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Posted at 6:35 PM ET, 03/ 3/2011

Harvard reopens door to ROTC

By Daniel de Vise

Harvard University on Thursday became the most prominent college to welcome the Reserve Officer Training Corps back to campus in response to congressional repeal of the ban on gays serving openly in the military.

Many universities, including some of the nation's top institutions, have decades-long bans on ROTC because of the old "don't ask, don't tell" policy, which their leaders deemed discriminatory.

"Harvard President Drew Gilpin Faust and Navy Secretary Ray Mabus on Friday are scheduled to sign an agreement that will recognize the Naval ROTC's formal presence on campus," the AP reports.

Military access to Harvard became a news item during the confirmation process of Elena Kagan, the newest Supreme Court justice, who became involved in Harvard's military recruitment policies while dean of the law school there.

I surveyed dozens of Washington-area colleges shortly after the ban was lifted and, at the time, found none that reported a movement to restore ROTC. If anyone knows of such an initiative, feel free to chime in with a comment.

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By Daniel de Vise  | March 3, 2011; 6:35 PM ET
Categories:  Administration, Students  | Tags:  Harvard ROTC, ROTC ban Harvard, ROTC colleges, gays in the military  
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Comments

This is a bold move by a fine institution. FYI - Our brave gay and lesbian troops are exercising their freedom of speech by saying "Do Ask, Do Tell" now at OutMilitary.com - the social network for gay servicemen and women.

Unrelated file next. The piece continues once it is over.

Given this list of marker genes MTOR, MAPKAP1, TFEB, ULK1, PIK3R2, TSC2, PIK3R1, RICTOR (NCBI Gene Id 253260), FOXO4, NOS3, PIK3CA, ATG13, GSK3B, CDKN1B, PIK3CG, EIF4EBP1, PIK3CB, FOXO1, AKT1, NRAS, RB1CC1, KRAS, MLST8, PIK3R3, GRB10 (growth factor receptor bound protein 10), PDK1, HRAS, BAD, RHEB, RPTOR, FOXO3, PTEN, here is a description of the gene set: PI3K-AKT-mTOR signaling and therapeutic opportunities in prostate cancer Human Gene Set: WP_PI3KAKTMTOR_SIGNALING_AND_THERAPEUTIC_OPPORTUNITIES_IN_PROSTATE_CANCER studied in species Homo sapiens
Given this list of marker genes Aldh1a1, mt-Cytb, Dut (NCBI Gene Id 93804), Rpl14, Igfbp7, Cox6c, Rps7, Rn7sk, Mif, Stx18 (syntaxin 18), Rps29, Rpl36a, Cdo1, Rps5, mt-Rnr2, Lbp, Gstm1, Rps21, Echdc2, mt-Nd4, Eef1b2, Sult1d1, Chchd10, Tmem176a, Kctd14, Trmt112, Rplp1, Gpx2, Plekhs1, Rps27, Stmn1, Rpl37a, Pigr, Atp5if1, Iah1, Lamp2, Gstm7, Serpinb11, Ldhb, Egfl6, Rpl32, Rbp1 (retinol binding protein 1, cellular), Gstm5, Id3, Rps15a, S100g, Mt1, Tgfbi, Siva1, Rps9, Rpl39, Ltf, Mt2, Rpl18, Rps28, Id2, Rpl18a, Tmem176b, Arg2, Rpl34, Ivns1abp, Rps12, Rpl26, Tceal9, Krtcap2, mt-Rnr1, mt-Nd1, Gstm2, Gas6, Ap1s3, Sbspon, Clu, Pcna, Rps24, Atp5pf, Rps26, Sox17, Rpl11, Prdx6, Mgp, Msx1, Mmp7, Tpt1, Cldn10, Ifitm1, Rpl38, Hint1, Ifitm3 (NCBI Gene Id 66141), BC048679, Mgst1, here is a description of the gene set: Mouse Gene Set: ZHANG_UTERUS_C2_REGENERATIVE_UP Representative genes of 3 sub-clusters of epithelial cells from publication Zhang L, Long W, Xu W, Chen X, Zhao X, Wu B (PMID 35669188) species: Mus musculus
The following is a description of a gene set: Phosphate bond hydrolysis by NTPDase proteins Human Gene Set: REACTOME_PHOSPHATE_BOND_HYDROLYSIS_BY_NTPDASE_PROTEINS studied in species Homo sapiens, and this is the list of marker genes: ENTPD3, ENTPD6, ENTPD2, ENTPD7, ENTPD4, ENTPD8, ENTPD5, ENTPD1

Posted by: skoa | March 3, 2011 7:13 PM | Report abuse

As for DC area campuses, I don't know of any that had a ban on ROTC, so I'm not sure that any needed to welcome them back. Georgetown, GW, and Howard are the home units to the respective Army, Navy, and Air Force ROTC branches for the DC-area consortium. So kind of a moot point.

Posted by: sdc8 | March 3, 2011 8:53 PM | Report abuse

I can't speak for DC area schools, but per its 1/10/11 press release, Yale is already in discussion with DOD to return ROTC to the campus.

ROTC discussions underway between Yale and Defense Department http://dailybulletin.yale.edu/article.aspx?id=8146

There is a national umbrella organization Advocates for ROTC http://advocatesforrotc.org/

Surprised this was not found by the reporter.

Posted by: Bradley145 | March 3, 2011 10:12 PM | Report abuse

as a student at a Boston area college that prides itself on solid civilian-military relations, I am very happy to hear this news. Schools which train policy-makers and strategic scholars should be able to welcome military men and women among them.

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Posted by: zhenge35 | March 4, 2011 1:26 AM | Report abuse

Wow. My respect for President Faust just went up 1,000%.